In the midst of this I’m reminded that in the Old Testament Book of Exodus there is one of my favorite Bible stories, about a moment of life-changing experience, a “vocational” moment, a transformational moment-- in a way kind of like a wedding. Young Moses is working for his Father in Law, tending his sheep out in the wilderness, and one day he sees something off in the distance that looks strange to him. He moves closer and finally comes to this great big tree or bush that is on fire, fully engulfed in flames, burning and burning—but no matter how long it burns, it doesn’t burn out.

He watches for a while, amazed at the sight, and then all at once a great, deep voice comes from the flame. (I like to think it was the voice of James Earl Jones.) “Take off your shoes, Moses, for the ground on which you are standing is holy ground.” Holy Ground.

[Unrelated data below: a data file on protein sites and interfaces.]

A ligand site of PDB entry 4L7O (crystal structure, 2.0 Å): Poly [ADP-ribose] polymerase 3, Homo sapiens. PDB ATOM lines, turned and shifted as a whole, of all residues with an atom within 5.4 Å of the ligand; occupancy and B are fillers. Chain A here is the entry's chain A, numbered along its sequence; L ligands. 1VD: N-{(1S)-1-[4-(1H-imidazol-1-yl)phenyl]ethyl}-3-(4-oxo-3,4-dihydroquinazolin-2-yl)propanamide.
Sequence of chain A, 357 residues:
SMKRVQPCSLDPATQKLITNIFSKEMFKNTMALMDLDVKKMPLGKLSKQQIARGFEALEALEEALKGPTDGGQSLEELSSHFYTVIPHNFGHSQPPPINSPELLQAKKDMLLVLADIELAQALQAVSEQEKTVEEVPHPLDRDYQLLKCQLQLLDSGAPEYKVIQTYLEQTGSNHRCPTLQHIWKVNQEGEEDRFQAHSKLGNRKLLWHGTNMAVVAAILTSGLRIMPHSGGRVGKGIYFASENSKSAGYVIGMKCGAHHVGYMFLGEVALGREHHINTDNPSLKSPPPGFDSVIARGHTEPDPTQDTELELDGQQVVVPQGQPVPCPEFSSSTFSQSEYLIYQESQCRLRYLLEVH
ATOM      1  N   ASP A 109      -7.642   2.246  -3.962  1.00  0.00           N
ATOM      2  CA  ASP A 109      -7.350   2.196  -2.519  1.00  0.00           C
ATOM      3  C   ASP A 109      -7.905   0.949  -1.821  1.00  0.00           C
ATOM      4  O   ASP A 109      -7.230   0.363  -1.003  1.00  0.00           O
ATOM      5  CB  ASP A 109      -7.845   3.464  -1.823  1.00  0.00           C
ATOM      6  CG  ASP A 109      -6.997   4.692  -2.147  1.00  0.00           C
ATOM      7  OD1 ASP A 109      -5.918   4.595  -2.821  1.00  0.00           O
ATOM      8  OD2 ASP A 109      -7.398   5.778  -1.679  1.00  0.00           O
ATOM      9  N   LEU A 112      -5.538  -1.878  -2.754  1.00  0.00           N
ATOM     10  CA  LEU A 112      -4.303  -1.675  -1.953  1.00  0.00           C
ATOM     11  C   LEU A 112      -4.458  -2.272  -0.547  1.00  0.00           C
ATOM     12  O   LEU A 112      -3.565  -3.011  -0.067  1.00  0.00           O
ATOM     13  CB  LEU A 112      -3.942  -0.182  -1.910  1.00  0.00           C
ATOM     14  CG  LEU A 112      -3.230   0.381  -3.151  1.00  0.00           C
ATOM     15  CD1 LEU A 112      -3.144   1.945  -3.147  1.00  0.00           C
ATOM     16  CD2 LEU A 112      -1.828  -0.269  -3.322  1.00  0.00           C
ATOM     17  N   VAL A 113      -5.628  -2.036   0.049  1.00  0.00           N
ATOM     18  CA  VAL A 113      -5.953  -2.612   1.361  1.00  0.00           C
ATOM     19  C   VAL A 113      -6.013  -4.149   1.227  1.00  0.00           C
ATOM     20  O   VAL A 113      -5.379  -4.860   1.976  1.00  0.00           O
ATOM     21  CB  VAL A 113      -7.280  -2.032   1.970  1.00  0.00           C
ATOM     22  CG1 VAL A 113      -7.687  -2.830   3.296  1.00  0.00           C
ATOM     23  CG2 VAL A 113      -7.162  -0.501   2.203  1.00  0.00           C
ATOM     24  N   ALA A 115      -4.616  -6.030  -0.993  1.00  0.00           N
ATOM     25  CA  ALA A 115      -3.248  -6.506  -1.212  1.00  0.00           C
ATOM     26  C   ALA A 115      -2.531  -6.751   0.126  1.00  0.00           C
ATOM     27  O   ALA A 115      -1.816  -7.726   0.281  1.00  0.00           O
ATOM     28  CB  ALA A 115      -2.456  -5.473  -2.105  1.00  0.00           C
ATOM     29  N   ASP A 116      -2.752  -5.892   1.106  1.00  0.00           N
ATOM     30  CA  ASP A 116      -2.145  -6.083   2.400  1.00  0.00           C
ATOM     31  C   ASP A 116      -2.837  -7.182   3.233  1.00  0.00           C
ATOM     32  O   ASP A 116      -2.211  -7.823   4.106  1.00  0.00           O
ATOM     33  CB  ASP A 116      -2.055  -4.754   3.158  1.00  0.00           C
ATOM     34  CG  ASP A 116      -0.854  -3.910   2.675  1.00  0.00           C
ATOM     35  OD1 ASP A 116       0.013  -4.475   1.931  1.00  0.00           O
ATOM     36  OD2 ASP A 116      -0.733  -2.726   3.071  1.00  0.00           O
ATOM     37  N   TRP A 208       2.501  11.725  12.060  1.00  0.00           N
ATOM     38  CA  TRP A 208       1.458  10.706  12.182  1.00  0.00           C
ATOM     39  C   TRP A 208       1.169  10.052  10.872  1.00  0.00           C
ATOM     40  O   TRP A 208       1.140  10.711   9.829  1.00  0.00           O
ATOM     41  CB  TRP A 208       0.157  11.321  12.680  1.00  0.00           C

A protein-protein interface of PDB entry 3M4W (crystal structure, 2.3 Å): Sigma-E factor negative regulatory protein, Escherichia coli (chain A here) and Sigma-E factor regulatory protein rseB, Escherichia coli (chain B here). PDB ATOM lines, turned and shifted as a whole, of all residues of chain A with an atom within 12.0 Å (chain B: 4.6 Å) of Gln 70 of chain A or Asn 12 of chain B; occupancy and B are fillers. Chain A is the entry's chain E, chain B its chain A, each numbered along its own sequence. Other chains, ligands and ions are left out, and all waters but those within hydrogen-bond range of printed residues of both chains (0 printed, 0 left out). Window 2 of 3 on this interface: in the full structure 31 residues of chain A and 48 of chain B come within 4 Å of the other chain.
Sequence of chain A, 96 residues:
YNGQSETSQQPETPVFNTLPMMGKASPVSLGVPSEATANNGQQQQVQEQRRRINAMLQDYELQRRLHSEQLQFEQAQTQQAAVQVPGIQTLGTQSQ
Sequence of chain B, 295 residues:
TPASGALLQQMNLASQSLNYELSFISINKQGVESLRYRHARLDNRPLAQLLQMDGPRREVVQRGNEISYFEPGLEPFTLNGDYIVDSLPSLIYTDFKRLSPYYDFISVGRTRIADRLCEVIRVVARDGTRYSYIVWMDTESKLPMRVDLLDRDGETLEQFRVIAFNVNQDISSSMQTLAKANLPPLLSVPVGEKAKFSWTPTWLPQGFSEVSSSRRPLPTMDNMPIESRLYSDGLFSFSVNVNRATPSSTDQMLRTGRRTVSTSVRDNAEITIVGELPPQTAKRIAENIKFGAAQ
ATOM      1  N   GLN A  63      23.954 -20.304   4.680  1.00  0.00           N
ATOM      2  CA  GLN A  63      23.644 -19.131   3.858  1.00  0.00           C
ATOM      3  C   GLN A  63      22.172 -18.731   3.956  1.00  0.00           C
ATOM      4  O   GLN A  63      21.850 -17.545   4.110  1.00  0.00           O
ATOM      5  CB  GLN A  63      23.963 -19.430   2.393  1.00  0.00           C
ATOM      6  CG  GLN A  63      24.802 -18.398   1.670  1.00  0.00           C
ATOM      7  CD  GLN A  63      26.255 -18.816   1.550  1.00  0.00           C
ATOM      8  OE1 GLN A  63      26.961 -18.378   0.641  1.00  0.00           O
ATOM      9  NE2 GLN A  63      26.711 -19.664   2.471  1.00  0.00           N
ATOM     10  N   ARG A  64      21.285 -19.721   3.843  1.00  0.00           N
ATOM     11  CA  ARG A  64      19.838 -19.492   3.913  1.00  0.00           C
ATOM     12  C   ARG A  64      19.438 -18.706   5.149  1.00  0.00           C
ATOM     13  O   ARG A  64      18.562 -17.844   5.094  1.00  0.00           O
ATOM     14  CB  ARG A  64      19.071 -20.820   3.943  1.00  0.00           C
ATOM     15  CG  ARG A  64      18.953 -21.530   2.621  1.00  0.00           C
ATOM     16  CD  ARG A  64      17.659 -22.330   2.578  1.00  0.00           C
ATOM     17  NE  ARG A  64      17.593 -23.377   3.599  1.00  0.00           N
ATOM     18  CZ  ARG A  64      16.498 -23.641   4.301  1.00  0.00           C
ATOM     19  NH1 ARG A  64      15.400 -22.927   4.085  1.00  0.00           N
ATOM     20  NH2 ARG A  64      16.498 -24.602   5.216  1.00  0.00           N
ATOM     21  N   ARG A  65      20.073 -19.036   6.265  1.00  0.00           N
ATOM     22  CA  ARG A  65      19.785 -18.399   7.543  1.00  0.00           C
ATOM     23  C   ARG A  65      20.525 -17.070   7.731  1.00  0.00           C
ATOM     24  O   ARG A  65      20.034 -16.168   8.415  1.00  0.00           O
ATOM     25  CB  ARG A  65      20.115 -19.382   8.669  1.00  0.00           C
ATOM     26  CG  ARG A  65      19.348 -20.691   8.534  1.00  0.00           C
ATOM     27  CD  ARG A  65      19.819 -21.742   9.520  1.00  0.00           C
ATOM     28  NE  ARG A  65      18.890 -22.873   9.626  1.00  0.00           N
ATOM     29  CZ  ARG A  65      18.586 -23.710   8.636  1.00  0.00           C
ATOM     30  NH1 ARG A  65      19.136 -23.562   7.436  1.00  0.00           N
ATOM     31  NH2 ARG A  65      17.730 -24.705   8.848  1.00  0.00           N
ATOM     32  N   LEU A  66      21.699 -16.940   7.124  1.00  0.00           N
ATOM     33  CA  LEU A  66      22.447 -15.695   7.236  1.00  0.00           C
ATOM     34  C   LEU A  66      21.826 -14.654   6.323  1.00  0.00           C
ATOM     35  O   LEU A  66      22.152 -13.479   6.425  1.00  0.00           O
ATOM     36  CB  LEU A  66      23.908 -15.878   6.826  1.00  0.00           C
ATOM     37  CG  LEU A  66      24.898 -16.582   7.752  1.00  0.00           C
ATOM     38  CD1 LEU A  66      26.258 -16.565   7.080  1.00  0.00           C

Now, Rikin and Jennifer, we don’t need to take that literally, and you can keep your shoes on. But we would remember that in the vows and promises you make today, in God’s sight and in the presence of these friends and family members, the ground under our feet is consecrated, and made holy. That God’s holy presence is with you, surrounding you, above you, and beneath your feet, with richness and blessing.